Diwan unveils an enticing new menu inside the Aga Khan Museum
Sri Lankan-born chef Shen Ousmand infuses each dish with the flavours of Colombo
The tender braised lamb shank rests on a bed of hummus ($24)
The striking angular facade of the Aga Khan Museum houses treasures and exhibits that highlight the history and influence of Islam, as well as the McEwan Group’s restaurant Diwan. Now helmed by Sri Lankan–born chef Shen Ousmand, the restaurant has a new menu featuring Middle Eastern, North African, and South Asian-inspired dishes.
For the past two years, Shen headed up the museum’s catering business. Before that he was the Executive Chef at McEwan, where he ran the grocery store’s kitchen and oversaw the catering division. Now, in his new posting at Diwan, he brings his not only his mastery of classical French and North American cooking techniques, but also his Sri Lankan upbringing to his dishes; he infused the menu with the flavours of Colombo, Sri Lanka’s capital and one of South Asia’s most diverse cities.
Chef Shen Ousmand
“In Sri Lanka, we always eat family style, with everything on the table and everyone sharing and getting a bit of each dish,” he says. “It fosters that social interaction you want when you’re at the table, even when you’re an invited guest rather than a family member.”
The menu is packed with enticing flavours and fragrances, so sharing is indeed the best way to get a sampling of everything, from the spicy sides to the meaty main courses.
The chef fatoush salad ($17) boasts a variety of textures and flavours that somehow all work together. The Ontario grapes are a sweet addition to the crunchy Colombo carrots and cilantro cucumber, flavoured by mint yogurt and a tamarind reduction. “The garnish is inspired by a carrot curry my mother makes,” adds Shen.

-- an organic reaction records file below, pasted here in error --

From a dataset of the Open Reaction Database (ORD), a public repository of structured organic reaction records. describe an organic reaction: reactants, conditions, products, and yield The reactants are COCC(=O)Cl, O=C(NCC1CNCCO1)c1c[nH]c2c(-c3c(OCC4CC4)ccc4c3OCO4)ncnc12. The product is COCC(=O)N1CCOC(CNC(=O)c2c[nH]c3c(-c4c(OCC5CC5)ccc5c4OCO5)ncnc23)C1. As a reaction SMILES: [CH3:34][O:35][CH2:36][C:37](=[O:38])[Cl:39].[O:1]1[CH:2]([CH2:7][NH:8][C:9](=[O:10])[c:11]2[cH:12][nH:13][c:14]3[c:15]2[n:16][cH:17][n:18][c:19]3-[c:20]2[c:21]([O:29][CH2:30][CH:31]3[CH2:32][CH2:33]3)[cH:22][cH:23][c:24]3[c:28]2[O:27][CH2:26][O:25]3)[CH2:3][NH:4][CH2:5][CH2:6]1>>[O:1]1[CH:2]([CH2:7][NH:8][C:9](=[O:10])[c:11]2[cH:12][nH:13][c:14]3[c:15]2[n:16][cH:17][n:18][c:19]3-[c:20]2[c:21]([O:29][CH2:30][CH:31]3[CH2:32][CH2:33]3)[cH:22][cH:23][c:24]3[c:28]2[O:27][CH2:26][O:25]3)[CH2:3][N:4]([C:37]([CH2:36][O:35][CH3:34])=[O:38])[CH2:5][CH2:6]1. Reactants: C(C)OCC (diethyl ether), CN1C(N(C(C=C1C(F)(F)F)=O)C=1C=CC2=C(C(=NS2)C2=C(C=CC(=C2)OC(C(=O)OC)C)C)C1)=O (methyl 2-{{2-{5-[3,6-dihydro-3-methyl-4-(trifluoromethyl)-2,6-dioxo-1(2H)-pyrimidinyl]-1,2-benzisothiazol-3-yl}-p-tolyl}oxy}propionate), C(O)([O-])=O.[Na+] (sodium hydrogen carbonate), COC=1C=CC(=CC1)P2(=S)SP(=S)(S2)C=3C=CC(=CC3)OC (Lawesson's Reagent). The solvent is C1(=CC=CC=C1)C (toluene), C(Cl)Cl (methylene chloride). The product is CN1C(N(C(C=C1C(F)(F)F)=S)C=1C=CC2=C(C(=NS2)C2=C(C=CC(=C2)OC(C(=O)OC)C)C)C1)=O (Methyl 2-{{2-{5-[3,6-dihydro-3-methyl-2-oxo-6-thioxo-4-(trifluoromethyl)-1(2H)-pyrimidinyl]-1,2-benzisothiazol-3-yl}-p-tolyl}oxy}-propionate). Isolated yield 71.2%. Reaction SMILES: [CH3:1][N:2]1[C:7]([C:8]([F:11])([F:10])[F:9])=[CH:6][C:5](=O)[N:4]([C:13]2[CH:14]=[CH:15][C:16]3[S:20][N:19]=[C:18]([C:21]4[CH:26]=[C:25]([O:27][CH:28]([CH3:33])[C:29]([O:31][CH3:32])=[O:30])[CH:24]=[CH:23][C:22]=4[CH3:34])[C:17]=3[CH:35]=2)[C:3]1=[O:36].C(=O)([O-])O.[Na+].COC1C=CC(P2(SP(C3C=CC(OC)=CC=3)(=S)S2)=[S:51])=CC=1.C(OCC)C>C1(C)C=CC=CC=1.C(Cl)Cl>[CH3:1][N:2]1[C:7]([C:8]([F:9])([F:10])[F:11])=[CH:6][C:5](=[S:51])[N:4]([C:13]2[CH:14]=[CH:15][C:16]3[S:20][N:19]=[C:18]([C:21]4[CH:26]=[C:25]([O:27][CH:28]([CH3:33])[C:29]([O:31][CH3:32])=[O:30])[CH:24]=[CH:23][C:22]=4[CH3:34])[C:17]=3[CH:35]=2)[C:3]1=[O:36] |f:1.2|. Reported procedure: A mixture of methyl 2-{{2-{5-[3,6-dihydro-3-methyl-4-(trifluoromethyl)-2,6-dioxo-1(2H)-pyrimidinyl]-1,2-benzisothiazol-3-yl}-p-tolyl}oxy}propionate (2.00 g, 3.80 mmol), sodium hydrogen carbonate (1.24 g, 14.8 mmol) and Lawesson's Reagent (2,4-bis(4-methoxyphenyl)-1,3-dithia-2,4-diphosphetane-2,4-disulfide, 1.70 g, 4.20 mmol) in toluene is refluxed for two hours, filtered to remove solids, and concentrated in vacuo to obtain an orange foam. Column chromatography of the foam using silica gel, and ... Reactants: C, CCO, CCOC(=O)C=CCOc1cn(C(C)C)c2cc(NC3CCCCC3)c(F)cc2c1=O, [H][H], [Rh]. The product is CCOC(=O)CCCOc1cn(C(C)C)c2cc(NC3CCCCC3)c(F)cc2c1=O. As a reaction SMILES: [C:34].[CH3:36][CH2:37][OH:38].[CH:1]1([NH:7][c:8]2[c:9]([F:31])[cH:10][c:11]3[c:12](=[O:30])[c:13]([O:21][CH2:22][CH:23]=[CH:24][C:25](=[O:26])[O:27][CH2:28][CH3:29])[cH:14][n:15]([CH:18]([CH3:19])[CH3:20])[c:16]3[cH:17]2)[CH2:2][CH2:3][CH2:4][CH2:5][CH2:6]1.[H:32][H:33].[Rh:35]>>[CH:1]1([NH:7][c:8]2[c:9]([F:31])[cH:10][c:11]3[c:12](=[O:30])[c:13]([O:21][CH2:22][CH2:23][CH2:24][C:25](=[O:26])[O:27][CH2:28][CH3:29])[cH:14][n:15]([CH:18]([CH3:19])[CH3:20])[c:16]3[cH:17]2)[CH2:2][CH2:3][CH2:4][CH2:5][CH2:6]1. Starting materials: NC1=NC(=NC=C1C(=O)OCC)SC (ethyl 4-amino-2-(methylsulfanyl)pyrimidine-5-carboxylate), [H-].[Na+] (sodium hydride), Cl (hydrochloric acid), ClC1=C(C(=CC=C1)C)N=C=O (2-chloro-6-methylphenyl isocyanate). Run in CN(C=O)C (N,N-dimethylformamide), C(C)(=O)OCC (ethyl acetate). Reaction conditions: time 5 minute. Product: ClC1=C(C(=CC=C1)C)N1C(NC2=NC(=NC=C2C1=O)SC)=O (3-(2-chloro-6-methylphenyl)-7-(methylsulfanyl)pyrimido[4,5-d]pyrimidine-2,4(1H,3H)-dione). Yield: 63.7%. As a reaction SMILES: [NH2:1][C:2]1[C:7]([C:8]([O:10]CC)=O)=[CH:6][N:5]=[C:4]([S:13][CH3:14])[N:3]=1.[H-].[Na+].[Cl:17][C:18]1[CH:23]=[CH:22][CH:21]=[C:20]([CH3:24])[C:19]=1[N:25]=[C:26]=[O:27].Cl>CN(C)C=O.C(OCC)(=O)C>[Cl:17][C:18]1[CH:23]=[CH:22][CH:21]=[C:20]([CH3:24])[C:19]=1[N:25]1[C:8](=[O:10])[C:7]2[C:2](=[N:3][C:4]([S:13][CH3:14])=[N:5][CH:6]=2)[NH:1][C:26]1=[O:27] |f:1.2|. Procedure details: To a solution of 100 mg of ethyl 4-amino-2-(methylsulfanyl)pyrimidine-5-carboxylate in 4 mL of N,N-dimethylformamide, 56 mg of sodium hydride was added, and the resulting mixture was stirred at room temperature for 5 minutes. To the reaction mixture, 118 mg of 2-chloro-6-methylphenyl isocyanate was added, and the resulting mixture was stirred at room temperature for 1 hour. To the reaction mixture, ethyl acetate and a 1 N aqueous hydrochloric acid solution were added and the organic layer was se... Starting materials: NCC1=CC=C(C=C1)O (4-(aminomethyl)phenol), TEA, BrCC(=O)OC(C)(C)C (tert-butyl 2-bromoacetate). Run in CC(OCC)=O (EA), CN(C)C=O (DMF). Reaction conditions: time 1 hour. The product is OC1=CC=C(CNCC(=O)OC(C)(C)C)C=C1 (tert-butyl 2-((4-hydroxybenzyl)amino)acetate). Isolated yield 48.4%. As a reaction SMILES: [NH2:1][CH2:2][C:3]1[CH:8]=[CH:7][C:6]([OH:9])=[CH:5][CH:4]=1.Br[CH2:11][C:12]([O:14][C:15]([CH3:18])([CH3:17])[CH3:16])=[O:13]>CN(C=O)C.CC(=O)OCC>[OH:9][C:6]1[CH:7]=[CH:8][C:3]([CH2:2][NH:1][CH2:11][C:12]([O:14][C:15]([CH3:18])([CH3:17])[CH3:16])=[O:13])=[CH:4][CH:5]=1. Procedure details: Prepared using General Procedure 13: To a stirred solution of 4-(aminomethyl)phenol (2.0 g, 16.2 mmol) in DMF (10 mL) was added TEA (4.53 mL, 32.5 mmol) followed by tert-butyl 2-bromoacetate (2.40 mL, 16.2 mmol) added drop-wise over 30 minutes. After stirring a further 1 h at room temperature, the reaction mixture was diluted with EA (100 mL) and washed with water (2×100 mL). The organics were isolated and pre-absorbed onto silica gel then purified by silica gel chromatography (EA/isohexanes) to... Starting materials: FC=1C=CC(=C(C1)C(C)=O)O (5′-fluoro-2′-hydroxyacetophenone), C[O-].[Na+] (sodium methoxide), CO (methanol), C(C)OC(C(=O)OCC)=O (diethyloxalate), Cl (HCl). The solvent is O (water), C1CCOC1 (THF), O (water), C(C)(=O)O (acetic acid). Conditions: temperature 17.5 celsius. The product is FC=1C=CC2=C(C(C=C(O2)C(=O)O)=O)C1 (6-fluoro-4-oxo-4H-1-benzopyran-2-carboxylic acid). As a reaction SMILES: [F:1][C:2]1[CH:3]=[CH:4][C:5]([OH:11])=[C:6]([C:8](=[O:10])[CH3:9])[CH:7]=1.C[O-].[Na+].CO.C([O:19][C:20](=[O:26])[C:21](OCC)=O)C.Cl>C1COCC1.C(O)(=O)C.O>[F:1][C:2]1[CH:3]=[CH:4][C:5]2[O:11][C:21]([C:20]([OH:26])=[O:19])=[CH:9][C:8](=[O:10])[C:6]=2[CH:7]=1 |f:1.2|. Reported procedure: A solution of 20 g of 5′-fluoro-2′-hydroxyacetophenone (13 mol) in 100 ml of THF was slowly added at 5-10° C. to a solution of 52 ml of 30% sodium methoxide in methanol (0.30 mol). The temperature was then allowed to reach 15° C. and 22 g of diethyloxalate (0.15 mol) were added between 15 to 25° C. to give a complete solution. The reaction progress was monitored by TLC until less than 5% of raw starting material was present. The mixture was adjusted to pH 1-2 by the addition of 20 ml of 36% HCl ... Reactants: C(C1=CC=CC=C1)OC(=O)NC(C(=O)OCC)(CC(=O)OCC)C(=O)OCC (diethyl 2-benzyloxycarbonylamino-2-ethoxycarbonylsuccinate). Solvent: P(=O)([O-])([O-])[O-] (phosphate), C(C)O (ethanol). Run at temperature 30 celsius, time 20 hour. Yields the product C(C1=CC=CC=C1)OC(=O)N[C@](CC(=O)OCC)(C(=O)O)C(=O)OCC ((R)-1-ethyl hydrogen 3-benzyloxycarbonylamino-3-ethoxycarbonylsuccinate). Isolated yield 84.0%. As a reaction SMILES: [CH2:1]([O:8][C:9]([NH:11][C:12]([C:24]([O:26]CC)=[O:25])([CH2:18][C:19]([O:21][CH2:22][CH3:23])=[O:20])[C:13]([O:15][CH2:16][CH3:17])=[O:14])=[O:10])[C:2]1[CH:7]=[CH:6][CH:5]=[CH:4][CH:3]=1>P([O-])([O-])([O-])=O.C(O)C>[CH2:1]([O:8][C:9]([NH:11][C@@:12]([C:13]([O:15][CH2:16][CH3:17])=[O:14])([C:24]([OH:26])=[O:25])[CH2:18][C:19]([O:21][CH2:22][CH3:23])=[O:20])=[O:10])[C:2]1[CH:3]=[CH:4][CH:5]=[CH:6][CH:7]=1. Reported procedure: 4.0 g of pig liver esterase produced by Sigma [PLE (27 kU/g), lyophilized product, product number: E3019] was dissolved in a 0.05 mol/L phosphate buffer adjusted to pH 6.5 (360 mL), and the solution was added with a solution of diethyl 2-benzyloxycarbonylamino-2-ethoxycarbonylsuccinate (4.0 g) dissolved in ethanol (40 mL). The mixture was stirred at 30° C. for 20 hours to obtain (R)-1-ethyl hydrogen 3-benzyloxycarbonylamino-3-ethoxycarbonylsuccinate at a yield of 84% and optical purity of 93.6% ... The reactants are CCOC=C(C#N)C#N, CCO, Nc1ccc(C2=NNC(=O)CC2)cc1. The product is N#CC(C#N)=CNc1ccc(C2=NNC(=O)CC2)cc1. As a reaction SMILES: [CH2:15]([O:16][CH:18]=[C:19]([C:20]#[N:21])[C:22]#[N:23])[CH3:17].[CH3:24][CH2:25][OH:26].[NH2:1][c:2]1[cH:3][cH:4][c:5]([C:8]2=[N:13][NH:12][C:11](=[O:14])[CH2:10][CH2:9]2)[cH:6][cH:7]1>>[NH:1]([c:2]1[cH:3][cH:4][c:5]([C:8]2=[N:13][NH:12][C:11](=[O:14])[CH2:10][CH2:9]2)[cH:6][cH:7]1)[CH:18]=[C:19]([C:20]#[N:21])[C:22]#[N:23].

This isn't the place to skimp on the side, the perfectly-roasted saffron potatoes ($6) have a crisp exterior that gives way to the soft potato within, all delicately flavoured with the sought-after yellow spice.
The rice pulao ($6) is the perfect addition to mop up any extra sauces and round out your meal.
The sizzling tikka platter arrives piping hot, with the option of chicken breast ($20) or shrimp ($22), mixed with yellow, green, and red peppers, onions, cilantro, and ginger lemon juice.
The tender braised lamb shank ($24) falls right off the bone. It rests on a bed of hummus and eggplant relish with a lamb reduction and coconut kale sambol. “One of the most popular dishes on the new menu, with my signature fusion sambol,” remarks Shen.
The beef short ribs ($16) also arrive on top of rich and creamy hummus. Roasted for eight hours, the ribs are presented with preserved chili and eggplant two ways.
The whole Mediterranean sea bass ($28) comes conveniently deboned, and is accented by tomato chraimeh and mint lemon tapenade.
For dessert, there’s the wahtalappam ($8): a coconut custard pudding made of coconut milk, jaggery, cashew nuts, eggs and spices such as cardamom.
The mahalabia ($8) is a delicate Middle Eastern milk-based pudding flavoured with rosewater.
Diwan is now open Wednesday nights for dinner from 5 to 8 p.m. starting August 15th. Order a la carte, or pre-book the $35 prix-fixe menu option (also available Tuesdays for lunch). Catch the Aga Khan’s new exhibit Emperors and Jewels: Treasures of the Indian Courts from the al-Sabah Collection, Kuwait starting August 18.
(Diwan 77 Wynford Dr., 416-646-4670)